RALEIGH, N.C. — What comes to mind when you think of “farmers markets?” Ripe seasonal produce, colorful flowers, freshly baked bread, and music? While local farmers markets can have a direct positive impact on your weekend morning, they also make a huge impact on our broader community and local food system. In fact, farmers markets’ role in building healthy communities and prosperity for farmers and small businesses has made the USDA proclaim the first week of August, National Farmers Market Week! For the last 23 years, we’ve celebrated Farmers Markets at the peak of summer. This year on August 7-13th, join farmers markets across North Carolina and the country in celebration by visiting a local farmers market and thanking a farmer!
Farmers markets serve as a vital source of community connection and stability, offering fresh food and outdoor spaces to gather. Farmers markets provide many community opportunities. For example, all market farmers, new and old, use them to build their business. Families access fresh food produced in their community and local businesses and organizations can connect to the public to expand their reach. “Farmers markets are such critical community spaces,” says Maggie Funkhouser, the Market Manager of the Carrboro Farmers’ Market in Carrboro, North Carolina. “Not only can you shop for seasonal produce, artisan goods, and thoughtfully-produced items, you can interact in a social space that provides the opportunity to learn about local agriculture, seasonality, sustainability, and more. Many farmers markets, like ours, also accept SNAP/EBT and FMNP benefits, and we strive to be a space that is vibrant and accessible to all.”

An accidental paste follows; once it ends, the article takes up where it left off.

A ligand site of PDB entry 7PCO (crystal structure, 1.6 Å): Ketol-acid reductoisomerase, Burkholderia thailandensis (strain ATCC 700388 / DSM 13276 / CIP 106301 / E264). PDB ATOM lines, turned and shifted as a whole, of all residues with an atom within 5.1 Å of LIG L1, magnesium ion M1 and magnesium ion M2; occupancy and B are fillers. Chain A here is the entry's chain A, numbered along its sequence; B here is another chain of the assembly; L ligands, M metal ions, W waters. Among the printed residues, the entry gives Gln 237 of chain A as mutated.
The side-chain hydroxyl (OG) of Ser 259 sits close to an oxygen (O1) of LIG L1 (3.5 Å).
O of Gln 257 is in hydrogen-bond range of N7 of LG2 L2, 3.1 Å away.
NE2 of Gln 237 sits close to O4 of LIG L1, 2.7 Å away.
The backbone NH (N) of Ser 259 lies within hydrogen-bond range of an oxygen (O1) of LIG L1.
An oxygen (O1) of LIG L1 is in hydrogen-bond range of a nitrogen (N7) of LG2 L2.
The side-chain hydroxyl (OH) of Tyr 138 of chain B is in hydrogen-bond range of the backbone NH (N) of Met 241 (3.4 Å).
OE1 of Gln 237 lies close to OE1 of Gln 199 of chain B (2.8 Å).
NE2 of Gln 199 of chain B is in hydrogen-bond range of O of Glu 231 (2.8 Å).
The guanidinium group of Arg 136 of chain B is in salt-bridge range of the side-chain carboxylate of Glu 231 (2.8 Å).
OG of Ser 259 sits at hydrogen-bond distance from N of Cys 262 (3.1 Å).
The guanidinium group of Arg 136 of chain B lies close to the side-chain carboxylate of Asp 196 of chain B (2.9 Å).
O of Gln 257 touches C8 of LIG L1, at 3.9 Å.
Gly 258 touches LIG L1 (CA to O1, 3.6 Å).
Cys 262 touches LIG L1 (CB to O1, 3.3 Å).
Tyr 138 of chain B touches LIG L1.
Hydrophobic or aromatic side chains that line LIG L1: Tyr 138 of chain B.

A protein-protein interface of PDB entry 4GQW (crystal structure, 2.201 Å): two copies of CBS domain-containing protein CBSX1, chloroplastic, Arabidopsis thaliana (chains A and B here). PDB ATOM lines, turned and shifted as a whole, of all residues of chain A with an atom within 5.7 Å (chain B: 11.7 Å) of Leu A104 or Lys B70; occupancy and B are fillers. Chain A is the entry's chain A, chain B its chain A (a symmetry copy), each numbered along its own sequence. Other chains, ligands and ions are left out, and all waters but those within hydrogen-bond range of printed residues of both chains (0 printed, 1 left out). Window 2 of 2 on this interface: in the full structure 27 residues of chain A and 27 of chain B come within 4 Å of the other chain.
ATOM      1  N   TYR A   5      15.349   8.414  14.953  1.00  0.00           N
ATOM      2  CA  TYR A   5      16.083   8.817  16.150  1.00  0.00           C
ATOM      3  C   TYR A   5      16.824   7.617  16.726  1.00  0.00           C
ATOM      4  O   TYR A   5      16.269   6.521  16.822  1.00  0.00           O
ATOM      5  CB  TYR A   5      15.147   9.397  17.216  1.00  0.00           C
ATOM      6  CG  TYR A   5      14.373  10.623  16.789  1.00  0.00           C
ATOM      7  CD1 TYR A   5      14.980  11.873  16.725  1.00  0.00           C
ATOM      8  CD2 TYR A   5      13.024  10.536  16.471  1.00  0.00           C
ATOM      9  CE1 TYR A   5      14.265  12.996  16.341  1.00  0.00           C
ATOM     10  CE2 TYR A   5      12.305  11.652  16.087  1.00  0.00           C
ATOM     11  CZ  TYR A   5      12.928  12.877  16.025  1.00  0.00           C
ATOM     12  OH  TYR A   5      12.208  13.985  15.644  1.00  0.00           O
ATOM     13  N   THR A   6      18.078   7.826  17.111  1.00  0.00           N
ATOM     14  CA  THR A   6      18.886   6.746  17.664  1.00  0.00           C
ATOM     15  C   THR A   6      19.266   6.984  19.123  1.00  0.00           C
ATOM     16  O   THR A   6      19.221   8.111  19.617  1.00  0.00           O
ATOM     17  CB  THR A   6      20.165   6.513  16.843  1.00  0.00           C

Farmers markets support North Carolina’s small and diversified farms, and circulate money back into our local economy. Each year tens of thousands of farmers sell directly to consumers at farmers markets nationwide. Here in North Carolina, farmers market sales generate about $70 million, according to a recent estimate by local food researchers based on 2017 USDA Ag Census Data. The 2020 Local Food Marketing Practices Survey also noted that approximately 78 percent of all direct market food sales occurred within 100 miles of the farm.
Farmers markets don’t just happen. Behind the fresh food and community connections at local markets is a team of dedicated staff making sure the tents go up each week. The organizations that run farmers markets and the local food systems that support them appreciate community support. In North Carolina, we are lucky to have over 230 farmers markets across the state. Farmers market managers, vendors, and board members put in countless hours to make markets accessible and enjoyable for all consumers. They find funding for food access programs, learn new technology to make payment convenient for consumers, coordinate logistics with local governments to manage traffic and events, and so much more. All of this to support our thriving agricultural economy and culture across the state.
You can support your local farmers market by making it a habit to shop at your local market and enjoying the special events organized by the market. It takes a lot of human power, resources, and organization to bring your local market to fruition every market day. Showing up and shopping at your local market will help keep this valuable resource in your community. This National Farmers Market Week, visit or donate to your local market. Farmers markets across North Carolina will be celebrating National Farmers Market Week with special events and promotions. You can find your local market on the VisitNC Farms App or through your local Extension Office.
–Hannah Dankbar, N.C. State Extension